In late 2015, the Competition and Markets Authority published a final order. It required all lenders to publish details of their loans on at least one comparison website. This move emphasises the importance of comparing loan prices.
Comparison sites can help to create a fairer and more competitive market.
The FCA is introducing further rules for price comparison websites. These rules come into effect from 1st December 2016. They will make these websites more transparent.
The FCA’s new rules will ensure that:
- price comparison websites sort lists of loans by total amount payable, in ascending order. Results can be re-ordered by the customer.
- and price comparison websites allow users to specify their desired loan amounts and terms.
- price comparison websites should not give extra prominence to lenders that pay higher commission.
- plus price comparison websites must name all lenders included within the broker’s portfolio.
The FCA has emphasised the importance of price comparison websites for payday loans. These allow consumers to view a range of loan products. Borrowers can make an informed choice about the most suitable borrowing option.
The extra regulations will ensure that customers receive useful information.
There have been several significant changes in the payday loan industry, through 2016.
One of the most notable changes was the introduction of Google’s payday loan ruling. This is slowly rolling out.
Products with loan terms of 60 days or less will not be allowed to adverstise on Google.
A change on this scale can have a big impact. It will likely mean that the biggest lenders get bigger. Smaller and newer loan providers will be harder to find.
Loan comparison websites will be more important than ever.
Lenders are expected to offer an increasing range of medium term loans in 2017.
The FCA has emphasised the need for high quality payday loan comparison services. These should not give extra prominence to the lenders that pay higher commission.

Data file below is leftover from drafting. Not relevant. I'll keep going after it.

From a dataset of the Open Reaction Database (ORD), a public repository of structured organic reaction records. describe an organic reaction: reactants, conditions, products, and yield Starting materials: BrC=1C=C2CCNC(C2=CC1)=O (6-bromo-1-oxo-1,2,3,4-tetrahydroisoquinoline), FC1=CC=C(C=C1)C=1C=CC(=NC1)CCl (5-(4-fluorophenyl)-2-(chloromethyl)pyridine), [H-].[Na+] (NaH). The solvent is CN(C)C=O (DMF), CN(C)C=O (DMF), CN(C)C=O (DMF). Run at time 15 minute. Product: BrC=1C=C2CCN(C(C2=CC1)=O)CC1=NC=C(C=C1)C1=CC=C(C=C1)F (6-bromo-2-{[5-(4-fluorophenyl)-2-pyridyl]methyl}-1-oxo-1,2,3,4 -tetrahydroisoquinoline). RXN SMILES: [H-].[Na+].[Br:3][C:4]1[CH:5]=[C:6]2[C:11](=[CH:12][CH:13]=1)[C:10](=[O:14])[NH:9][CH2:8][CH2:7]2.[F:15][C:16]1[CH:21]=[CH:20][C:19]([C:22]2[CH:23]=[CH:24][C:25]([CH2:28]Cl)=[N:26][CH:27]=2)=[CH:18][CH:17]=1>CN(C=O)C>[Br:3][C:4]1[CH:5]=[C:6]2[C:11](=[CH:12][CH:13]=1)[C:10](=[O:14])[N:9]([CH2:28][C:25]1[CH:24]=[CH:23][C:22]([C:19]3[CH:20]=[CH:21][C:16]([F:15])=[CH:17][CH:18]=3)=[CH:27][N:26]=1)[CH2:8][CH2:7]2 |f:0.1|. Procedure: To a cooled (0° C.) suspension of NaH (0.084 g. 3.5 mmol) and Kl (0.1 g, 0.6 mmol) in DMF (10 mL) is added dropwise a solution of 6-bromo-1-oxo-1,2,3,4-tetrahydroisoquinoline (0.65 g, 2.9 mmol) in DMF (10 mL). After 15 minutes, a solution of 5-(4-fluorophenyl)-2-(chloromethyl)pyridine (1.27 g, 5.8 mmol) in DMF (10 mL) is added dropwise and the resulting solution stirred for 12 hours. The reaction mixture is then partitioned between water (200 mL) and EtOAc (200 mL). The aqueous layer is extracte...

New rules for brokers will come into play in December.
Search results must first appear by total repayment amount. Brokers must also list all the lenders that they work with.
The FCA’s stringent regulation has continued to affect lenders through 2016. Some had to to compensate their debtors and past customers. Many lenders chose to stop trading, or have not received full authorisation.
In 2017, we expect that remaining lenders will be more settled. Some, like Wonga, are predicting a return to profitability. Loan providers have now comfortably adapted to the FCA’s new regulations.
This more settled landscape means that providers can focus on new products. They will install new technologies and work on improving the customer experience.
We are likely to see a wider range of loans, as lenders seek to compete on something other than price.
Medium term loans may become more popular, providing more flexibility for borrowers. Revolving credit may also increase in popularity. This provides credit card convenience merged with the benefits of small loans.
The payday loan industry has struggled with a reputation that has taken time to improve. Now, tight regulations have made consumers more confident.
Attention is instead moving to overdrafts. Many can be more expensive than short term loans.
The next step for regulators is to use the success of payday loan regulation as a framework for changes elsewhere.